Posted Friday, June 29, 2012, at 5:05 PM
The iPhone offers value for all consumers, because it replaces digital cameras, personal organizers, guidebooks, dictionaries, satellite navigation systems and music players.
Photo illustration by Justin Sullivan/Getty Images
Apple (AAPL.O) rolled out its iconic iPhone five years ago, just as Bear Stearns subprime hedge funds sounded the alarm on a systemic trauma. Financial woe often impedes development. But the iPhone is proof that innovation can defy the odds and overcome hard times.
The advance of technology is hard to stop. R&D budgets do get slashed in downturns. The growth rate of patent filings has slowed during the recent crisis. But companies that don’t invest, or that do so poorly, can suffer. Research In Motion (RIM.TO) and Nokia (NOK1V.HE) learned the lesson all too well. Their market values have plummeted over 90 percent since mid-2007.
More importantly, desired products, whether new plastics in the 1930s or smartphones now, tend to thrive regardless of the economic climate. About 40 percent of Dupont’s revenue in 1937 came from products introduced during the Great Depression. Almost 60 percent of Apple’s sales are now generated by the iPhone.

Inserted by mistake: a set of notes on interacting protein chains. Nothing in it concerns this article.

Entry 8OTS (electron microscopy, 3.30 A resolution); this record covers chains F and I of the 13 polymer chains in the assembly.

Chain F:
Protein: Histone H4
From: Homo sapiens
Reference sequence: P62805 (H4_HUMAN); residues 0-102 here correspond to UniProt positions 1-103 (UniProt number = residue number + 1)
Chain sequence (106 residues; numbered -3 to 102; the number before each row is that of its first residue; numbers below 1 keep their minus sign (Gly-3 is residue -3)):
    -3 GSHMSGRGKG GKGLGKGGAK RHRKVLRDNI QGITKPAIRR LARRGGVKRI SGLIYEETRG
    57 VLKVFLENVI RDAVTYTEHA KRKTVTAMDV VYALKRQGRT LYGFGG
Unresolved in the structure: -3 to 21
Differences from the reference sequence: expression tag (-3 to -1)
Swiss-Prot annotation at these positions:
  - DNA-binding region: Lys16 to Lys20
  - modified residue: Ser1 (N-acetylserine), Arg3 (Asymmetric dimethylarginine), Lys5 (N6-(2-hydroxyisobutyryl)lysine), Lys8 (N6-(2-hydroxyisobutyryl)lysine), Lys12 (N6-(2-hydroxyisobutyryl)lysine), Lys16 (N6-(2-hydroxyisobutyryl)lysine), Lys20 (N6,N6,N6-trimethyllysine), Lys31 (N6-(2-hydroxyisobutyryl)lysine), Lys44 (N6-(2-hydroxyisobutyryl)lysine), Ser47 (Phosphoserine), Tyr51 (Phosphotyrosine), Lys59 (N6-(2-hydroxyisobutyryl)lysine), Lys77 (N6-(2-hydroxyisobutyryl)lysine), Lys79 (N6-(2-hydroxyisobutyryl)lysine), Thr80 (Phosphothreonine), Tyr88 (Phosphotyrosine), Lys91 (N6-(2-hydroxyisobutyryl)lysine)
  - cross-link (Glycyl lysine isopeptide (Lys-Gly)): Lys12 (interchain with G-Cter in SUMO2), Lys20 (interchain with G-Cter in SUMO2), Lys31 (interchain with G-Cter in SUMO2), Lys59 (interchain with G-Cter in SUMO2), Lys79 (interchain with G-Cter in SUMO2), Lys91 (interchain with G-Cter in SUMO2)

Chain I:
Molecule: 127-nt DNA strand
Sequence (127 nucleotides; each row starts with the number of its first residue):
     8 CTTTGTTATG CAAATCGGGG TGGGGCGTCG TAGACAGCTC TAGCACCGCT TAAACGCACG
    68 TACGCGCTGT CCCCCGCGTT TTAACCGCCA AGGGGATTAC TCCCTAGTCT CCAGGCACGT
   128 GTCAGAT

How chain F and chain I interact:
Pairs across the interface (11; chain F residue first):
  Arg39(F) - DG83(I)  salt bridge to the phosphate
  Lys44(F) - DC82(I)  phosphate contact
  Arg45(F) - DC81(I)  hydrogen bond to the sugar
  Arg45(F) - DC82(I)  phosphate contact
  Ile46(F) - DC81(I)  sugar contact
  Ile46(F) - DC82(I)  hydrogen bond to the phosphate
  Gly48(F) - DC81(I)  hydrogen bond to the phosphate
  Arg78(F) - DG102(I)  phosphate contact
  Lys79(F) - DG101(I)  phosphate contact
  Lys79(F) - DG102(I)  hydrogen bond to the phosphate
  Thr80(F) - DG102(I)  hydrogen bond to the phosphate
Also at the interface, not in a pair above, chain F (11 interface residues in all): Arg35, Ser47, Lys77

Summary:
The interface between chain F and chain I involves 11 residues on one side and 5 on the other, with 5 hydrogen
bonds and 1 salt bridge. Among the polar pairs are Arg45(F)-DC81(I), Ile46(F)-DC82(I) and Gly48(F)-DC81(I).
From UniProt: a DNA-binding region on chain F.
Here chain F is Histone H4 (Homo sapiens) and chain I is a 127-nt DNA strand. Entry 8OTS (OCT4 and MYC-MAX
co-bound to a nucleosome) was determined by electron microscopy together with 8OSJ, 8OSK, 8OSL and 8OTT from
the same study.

Apple’s focus on high-end customers hasn’t hurt. Even reduced disposable income at a certain level still leaves plenty left over for a new bauble. But the iPhone offers value for the considerably less affluent, too. It replaces digital cameras, personal organizers, guidebooks, dictionaries, satellite navigation systems and music players. That list isn’t inclusive and is bound to grow.
The contrast with the financial crisis is a stark one. Apple’s market value has increased by about $430 billion since the iPhone was introduced. The device represents a majority of the company’s sales and an even greater proportion of profit, and has contributed greatly to the popularity of the iPad. That makes it safe to ascribe a healthy amount of the gain to the iPhone.
By comparison, Apple’s increased capitalization isn’t far off the $470 billion that was required from the U.S. Treasury’s Troubled Asset Relief Program to bail out Citigroup (C.N), AIG (AIG.N), General Motors (GM.N) and others. Real estate crashes reverse themselves and debt hangovers get worked off. In the meantime, technology relentlessly marches on and provides fresh stepping stones for the eventual recovery. That makes the iPhone a hopeful reminder for a world stewing in another five-year anniversary that isn’t much worth celebrating.
Read more at Reuters Breakingviews.